(+48) 734 46 04 44     more than a year ago
Genealogy is becoming an increasingly popular industry in Poland as more people visit and the Polish and German Diaspora start to look into where they came from. With public records both harder to access without the necessary language skills plus the more complicated nature of finding records in a country which has moved borders and been subjected to years of war, you are well-advised to find somebody to help you in your search. Małgorzata Andrzejewska comes recommended to us and along with a local priest (in many cases the only records available are church records) she is able to offer as successful a search as we have so far found. She alos offers tours of Stutthof concentration camp.


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Thomas Pedtke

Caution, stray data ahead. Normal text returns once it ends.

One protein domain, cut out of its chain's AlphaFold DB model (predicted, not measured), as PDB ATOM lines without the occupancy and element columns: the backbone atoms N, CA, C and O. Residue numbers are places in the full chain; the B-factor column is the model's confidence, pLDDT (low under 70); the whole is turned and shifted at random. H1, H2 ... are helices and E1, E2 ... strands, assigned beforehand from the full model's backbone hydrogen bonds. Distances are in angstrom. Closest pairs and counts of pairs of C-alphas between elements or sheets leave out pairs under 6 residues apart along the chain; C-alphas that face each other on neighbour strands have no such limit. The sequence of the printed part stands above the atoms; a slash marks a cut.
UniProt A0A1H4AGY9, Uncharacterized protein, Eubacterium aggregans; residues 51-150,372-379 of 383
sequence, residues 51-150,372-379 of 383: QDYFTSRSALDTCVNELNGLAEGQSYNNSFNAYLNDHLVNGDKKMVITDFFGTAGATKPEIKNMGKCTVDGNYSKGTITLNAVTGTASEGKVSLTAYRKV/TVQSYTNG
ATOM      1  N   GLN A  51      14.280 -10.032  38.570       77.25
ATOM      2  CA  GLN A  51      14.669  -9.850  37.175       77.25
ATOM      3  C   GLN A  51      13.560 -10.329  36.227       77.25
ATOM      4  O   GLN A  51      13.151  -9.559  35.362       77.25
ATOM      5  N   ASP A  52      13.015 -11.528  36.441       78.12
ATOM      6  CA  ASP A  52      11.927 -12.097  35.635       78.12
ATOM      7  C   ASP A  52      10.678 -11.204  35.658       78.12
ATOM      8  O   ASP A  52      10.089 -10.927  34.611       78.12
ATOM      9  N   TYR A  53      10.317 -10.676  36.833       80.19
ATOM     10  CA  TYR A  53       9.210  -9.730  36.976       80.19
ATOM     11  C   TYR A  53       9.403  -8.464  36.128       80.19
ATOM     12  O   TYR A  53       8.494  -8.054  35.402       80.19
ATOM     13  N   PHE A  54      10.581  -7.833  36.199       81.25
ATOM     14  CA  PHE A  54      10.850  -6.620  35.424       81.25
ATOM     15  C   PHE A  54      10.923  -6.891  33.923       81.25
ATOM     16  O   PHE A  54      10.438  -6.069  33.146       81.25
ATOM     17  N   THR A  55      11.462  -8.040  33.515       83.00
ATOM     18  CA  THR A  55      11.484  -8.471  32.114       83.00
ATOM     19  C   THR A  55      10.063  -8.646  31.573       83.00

I was researching my surname but was at a dead end reconstructing the family history in Europe. Family lore suggested they were Germans from the Danzig area of West Prussia (now Gdansk, Poland). After a cruise on the Baltic we decided while we were nearby to spend the better part of a week in Gdansk sightseeing and trying to uncover leads for our genealogy. As an aside, Gdansk is an incredible city and I would highly recommend a visit. The Teutonic Knights in the Middle Ages, the Hanseatic League, the start of World War II at Westerplatte, the Solidarity movement and the fall of the Former Soviet Union and eastern European client states are all centered in Gdansk. It is a unique town of historical significance. Its Old Town captures a lot of life as it was in the 16th and 17th centuries.We found a local person, Malgorzata Andrzejewska-Bancewicz, who specializes in tours of Gdansk and related genealogy trips. We hired her as our personal tour guide. “Margaret” agreed to research our family history prior to our visit. She worked closely with Father Maciej Kwiecien, director of the Archives at the Archdiocese of Gdansk. The results were incredible. Records for parishes in the Gdansk Archdiocese are maintained in the archive. These records were researched leading to references for my great, great grandfather’s family in Rahmel, West Prussia (now Rumia, Poland). The findings clarified the number, names and birth dates of all their children, death date for my great, great grandfather in Rumia and immigration timeframe for the family to the United States. At our meeting with Father Kwiecien we were provide certified copies for the records of 42 individuals providing further insights into in-laws, cousins and their families. Since then we have continued to enlist their research support. They have now provided scores of additional records for the extended family. Some of that research literally takes us back from about 1880 to persons living around 1700. While my family lore has been rather accurate, an enigma always existed. My great grandfather insisted he was German and he spoke German when he arrived in the United States but the family was Catholic and they joined Saint Stanislaus Kostka Church in Chicago which was the largest Polish parish in the country. Most Germans from the greater Danzig area of West Prussia were Lutherans.The entire family initially settled in Chicago after immigrating to the United States; two brothers, at least three sisters and their mother. The oldest brother later moved to southern Illinois near St. Louis. Their descendants think they are Polish and they live in a heavily populated Polish area.Father Kwiecien solved the mystery. The family was indeed Prussian in 1860-1880 (this was the time Kaiser Wilhelm’s German Empire) and they spoke German but they were Kashubians! Kashubians are a Slavic people intimately related to the Polish. Basically they are a language dialect population that is not recognized as a separate country within Poland. The Kashubians, like the Polish, are Catholics. This explains why they were Catholics but also Prussians who spoke German. If you are trying to unravel your family history and suspect they are Kashubians, Polish or Germans from the great Gdansk area, I strongly recommend you start by enlisting the support of Father Kwiecien and the Gdansk Archdiocese Archives. “Doctor-Father” Kwiecien is a brilliant person and one of nicest human beings God has put on this earth.
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